Embassy Gardens

RECLUSIVE tycoon Tan Sri Quek Leng Chan is looking at acquiring a substantial stake in Eco World International Bhd (EWI), which is en route for an initial public offering (IPO) to list on Bursa Malaysia, several sources say.

“His team is currently undertaking a due diligence study on EWI,” says a source familiar with the matter.

Another source says, “He is keen on the London property market and wants to buy into that segment through EWI’s platform … But, of course, it also depends on the pricing.”

With his sharp business acumen, Quek is well known for his ability to sniff out a good deal and seldom overpays for things.

Quek already has interests in the property sector via direct and indirect stakes totalling over 70% in Singapore-listed GuocoLand Ltd, which has projects in the island republic, Malaysia, China and Vietnam.

As for EWI, the developer has projects in London and Parramatta (West Sydney), Australia. Cumulatively, it had £712.5 million worth of sales as at Jan 31, 2016.

Property analysts, however, point out that EWI can only recognise most of the sales when it hands over the properties to the buyers.

“EWI cannot recognise most of the sales value until the projects have been completed and are handed over to the buyers. This is because the accounting treatment for property sales in those markets is different from that in Malaysia where earnings are recognised based on the percentage of completion,” says an analyst with a local research house.

“Revenue from property sales in the UK and Australia can only be recognised when the risks and rewards of the properties have been fully transferred to the purchasers, which is upon the physical completion and handover of the properties. As such, the bulk of EWI’s earnings will only likely come in in two to three years’ time.

“But I guess if Quek does decide to buy into EWI, he does have holding power.”

In its prospectus exposure draft for the IPO, EWI notes that the earliest it expects a significant increase in cash flow from its property development projects would be in the third quarter of 2017. This is when the physical completion and delivery of vacant possession of the properties are scheduled to take place.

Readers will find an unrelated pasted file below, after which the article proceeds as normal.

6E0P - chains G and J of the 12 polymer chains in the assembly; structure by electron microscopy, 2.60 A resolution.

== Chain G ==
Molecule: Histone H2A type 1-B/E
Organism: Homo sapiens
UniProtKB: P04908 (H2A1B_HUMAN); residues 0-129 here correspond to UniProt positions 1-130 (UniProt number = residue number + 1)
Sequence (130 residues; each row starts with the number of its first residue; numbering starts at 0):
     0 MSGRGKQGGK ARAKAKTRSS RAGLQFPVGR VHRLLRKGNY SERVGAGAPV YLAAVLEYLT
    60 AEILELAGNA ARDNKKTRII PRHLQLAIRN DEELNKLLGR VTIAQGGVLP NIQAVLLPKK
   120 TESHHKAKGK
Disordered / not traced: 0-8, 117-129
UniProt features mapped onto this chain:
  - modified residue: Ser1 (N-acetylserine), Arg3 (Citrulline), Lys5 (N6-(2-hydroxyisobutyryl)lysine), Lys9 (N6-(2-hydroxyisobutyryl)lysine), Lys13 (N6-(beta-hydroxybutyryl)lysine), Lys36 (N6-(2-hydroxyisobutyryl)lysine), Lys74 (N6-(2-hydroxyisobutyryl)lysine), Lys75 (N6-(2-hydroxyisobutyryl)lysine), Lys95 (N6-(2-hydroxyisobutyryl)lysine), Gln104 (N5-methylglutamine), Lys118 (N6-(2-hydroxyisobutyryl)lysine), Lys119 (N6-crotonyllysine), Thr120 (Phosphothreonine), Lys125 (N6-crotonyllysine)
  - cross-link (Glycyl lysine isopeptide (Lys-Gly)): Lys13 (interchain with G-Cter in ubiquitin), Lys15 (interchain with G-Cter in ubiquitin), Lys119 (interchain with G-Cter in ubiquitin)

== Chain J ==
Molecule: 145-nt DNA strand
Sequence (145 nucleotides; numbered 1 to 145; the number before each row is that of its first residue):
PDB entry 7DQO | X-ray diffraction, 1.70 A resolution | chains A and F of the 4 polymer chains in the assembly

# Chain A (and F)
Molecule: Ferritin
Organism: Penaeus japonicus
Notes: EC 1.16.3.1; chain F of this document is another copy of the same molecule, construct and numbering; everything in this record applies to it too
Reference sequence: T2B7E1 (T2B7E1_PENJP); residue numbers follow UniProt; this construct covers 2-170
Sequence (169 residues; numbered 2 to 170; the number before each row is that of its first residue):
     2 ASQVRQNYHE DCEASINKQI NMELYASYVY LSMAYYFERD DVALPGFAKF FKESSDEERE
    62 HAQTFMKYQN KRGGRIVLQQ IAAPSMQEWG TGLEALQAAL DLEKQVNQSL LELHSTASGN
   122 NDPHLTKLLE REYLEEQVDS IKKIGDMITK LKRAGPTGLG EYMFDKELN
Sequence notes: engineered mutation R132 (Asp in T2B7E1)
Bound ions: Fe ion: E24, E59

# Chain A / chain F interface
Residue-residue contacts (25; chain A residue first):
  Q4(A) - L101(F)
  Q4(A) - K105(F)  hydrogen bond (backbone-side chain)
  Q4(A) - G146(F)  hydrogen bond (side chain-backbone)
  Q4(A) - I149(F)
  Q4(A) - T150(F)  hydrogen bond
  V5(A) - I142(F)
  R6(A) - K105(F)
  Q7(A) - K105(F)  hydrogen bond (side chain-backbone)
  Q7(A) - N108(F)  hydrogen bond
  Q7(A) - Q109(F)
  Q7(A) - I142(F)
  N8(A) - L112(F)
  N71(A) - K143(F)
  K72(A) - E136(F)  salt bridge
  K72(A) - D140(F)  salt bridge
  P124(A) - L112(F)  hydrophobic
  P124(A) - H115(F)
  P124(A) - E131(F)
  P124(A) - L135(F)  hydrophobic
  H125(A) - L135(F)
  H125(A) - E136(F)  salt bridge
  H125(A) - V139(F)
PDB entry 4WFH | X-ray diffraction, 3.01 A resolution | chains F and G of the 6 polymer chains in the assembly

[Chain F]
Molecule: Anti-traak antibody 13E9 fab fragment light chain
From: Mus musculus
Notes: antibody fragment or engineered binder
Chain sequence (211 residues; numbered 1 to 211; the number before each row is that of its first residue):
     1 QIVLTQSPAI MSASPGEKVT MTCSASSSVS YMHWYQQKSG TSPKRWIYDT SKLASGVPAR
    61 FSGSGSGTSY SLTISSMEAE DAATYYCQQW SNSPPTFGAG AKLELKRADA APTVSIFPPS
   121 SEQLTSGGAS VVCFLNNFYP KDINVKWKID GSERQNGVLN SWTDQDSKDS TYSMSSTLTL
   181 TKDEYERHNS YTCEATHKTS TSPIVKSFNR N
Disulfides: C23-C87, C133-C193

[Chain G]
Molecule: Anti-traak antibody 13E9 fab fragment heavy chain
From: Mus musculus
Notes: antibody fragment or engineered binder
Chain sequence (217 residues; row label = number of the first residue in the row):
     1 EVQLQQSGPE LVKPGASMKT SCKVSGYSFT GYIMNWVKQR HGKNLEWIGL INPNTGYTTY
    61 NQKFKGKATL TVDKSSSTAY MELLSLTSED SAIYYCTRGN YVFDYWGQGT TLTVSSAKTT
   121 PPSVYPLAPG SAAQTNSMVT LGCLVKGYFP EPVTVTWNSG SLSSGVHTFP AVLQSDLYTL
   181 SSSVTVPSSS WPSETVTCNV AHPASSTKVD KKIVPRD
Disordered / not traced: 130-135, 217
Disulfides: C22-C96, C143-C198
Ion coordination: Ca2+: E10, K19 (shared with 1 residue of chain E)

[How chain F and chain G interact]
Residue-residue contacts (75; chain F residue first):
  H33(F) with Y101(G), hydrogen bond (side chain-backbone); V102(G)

It adds that barring any unforeseen circumstances, the group expects to record a profit after tax and non-controlling interest with the completion and handover of the launched units of certain of its UK property development projects by the financial year ending Oct 31, 2018.

The £712.5 million worth of sales secured by EWI is from its London City Island phase 2 project, which is located in East London (£273.9 million sales since its launch in May last year); Embassy Gardens phase 2 project in Nine Elms (£120.8 million sales since its launch in September last year); Wardian London, situated next to the Canary Wharf in London (£186.4 million sales since its launch in September last year) and West Village, Parramatta (close to 90% sold or A$265.6 million [RM784.75 million] sales since its launch in June last year). The estimated total gross domestic value is £2.19 billion for the three projects in London and A$311 million for the development in Sydney.

Last month, EWI received Securities Commission Malaysia’s approval for its IPO to list on the Main Market. The proposed IPO will involve the issuance of up to 2.153 billion new RM1 shares, representing up to 89.7% of EWI’s enlarged issued and paid-up share capital. The group said on April 7 that there would also be a bonus issue of up to 960 million free warrants on the basis of two warrants for every five shares held after the IPO.

The proceeds from the proposed IPO would primarily be used as working capital for the group’s projects in the UK and Australia. The group also said the funds would be used to repay borrowings undertaken to part-finance, among others, land and related acquisition costs and project development expenditure.

About 408 million shares or a 17% stake will be offered to retail investors while 1.025 billion shares or a 42.7% stake will be made available to institutional investors.

Last month, EWI’s sister company, Eco World Development Group Bhd, announced fundraising plans where the bulk of the expected sum — about RM468 million — would be used to part-finance its subscription for EWI’s IPO.

It also said it wanted to subscribe for a stake up to 30% in EWI, making it the anchor investor in its sister company.

It is interesting that EWI has caught Quek’s eye. While the shrewd businessman has yet to make up his mind on the acquisition, it is certain that he will not make a move before studying it through and through.

This article first appeared in The Edge Malaysia on May 16, 2016. Subscribe here for your personal copy.

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